Saturday 23 Aug 2014
Sergei Eisenstein's classic milestone of silent cinema The Battleship Potemkin is to be featured together with its original score for the first time in Scotland as a climax to this year's Merchant City Festival.
Accompanying a restored 35mm print of the film, the 1926 soundtrack by Edmund Meisel will be performed live by the BBC Scottish Symphony Orchestra in Glasgow's City Halls on Sunday 27 September 2009.
Described as "the most celebrated work of propaganda in the history of film", The Battleship Potemkin is an influential landmark in 20th-century cinema, as well as being nominated as Eisenstein's greatest work.
A revolutionary film in every sense, it tells the story of the 1905 mutiny on the Russian ship Prince Potemkin, pride of the Tsar's navy.
Banned in many countries, including Nazi Germany, Britain and France as inflammatory, it was only given a BBFC certificate in the UK in 1954.
The film was commissioned to celebrate the 20th anniversary of the failed 1905 revolution, and its rousing, humane propaganda stands in sharp contrast to the sophistication of its technique.
Battleship Potemkin's enduring reputation was cemented by the scene of the massacre on the Odessa Steps, an incident that Eisenstein invented. This magnificently edited sequence is one of the most enduring in all cinema, and homage has been paid to the scene by artists as different as Sam Peckinpah and Francis Bacon.
The ambitious original score was composed by Edmund Meisel, a regular artistic collaborator of Bertolt Brecht's.
Composed in just 12 days, Meisel's accompaniment was so spectacular that, at the time, the New York Herald Tribune declared the score to be as "powerful, as vital, as galvanic, and electrifying as the film".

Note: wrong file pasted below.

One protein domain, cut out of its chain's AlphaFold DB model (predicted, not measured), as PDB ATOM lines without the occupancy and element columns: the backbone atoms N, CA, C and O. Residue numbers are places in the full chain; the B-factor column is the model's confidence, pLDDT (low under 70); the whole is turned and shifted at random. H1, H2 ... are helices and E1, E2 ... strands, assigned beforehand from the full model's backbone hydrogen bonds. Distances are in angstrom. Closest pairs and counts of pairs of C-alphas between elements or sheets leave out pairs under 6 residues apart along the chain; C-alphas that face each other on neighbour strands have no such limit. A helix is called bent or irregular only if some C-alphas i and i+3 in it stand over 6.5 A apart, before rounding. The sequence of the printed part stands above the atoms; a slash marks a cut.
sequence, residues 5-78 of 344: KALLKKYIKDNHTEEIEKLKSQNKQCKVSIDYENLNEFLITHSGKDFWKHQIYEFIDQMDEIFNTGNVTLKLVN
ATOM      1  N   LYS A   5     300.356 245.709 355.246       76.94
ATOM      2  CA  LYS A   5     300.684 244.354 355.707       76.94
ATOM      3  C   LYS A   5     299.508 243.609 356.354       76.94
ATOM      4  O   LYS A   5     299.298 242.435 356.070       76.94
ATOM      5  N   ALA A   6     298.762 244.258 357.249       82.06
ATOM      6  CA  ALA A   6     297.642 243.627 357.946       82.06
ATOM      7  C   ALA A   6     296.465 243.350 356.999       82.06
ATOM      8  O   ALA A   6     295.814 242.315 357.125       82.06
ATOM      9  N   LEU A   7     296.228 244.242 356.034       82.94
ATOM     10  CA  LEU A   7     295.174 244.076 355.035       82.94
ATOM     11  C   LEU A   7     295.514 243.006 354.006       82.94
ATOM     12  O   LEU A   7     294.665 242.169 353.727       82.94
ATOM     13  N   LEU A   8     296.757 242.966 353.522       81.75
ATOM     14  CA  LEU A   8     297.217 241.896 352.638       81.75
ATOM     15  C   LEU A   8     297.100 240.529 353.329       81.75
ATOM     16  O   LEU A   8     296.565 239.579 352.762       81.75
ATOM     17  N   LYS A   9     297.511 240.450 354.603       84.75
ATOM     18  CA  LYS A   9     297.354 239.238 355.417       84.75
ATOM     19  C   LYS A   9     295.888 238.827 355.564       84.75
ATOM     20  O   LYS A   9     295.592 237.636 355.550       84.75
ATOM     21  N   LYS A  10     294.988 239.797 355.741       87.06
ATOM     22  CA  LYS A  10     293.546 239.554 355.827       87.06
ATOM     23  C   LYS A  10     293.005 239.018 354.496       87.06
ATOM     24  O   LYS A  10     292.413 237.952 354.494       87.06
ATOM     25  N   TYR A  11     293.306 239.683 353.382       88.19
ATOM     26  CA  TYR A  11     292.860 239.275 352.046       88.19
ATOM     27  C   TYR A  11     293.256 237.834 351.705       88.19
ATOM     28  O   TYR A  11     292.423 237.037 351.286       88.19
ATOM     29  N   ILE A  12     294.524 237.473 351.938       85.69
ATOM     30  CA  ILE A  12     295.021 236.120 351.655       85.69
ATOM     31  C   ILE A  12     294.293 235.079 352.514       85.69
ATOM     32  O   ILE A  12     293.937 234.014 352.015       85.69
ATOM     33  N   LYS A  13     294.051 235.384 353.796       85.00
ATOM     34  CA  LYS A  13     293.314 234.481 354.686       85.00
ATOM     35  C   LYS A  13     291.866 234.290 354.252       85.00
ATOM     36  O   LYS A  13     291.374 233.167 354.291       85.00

The music proved so effective in its original performances that it was singled out for criticism in Germany's right wing press. Meisel responded to his critics by stating: "This, generally speaking, is the first time that political charges have been brought against a musical composition."
Eisenstein declared a wish that the music should be rewritten every 20 years, in order to retain its relevance to each new generation. Versions now exist by such diverse musicians as Shostakovich and the Pet Shop Boys, but it is Meisel's original and vital score that is presented here, shown with the film for the first time in Scotland.
The BBC Scottish Symphony Orchestra will be conducted by Principal Guest Conductor, Ilan Volkov – a musician who is no stranger to multimedia collaborations having previously conducted another classic of Soviet cinema, The New Babylon in 2006.
BBC Scottish Symphony Orchestra
Sergei Eisenstein's Battleship Potemkin
Sunday 27 September 2009,7.00pm
City Halls, Glasgow
Part of the Merchant City Festival 2009
75 minutes approximately. Film rated: PG
Tickets: £12 (unreserved seating), students and school pupils £6 (no other concessions)
City Halls Box Office, Candleriggs, Glasgow G1 1NQ
Tel: 0141-353 8000
This page is best viewed in an up-to-date web browser with style sheets (CSS) enabled. While you will be able to view the content of this page in your current browser, you will not be able to get the full visual experience. Please consider upgrading your browser software or enabling style sheets (CSS) if you are able to do so.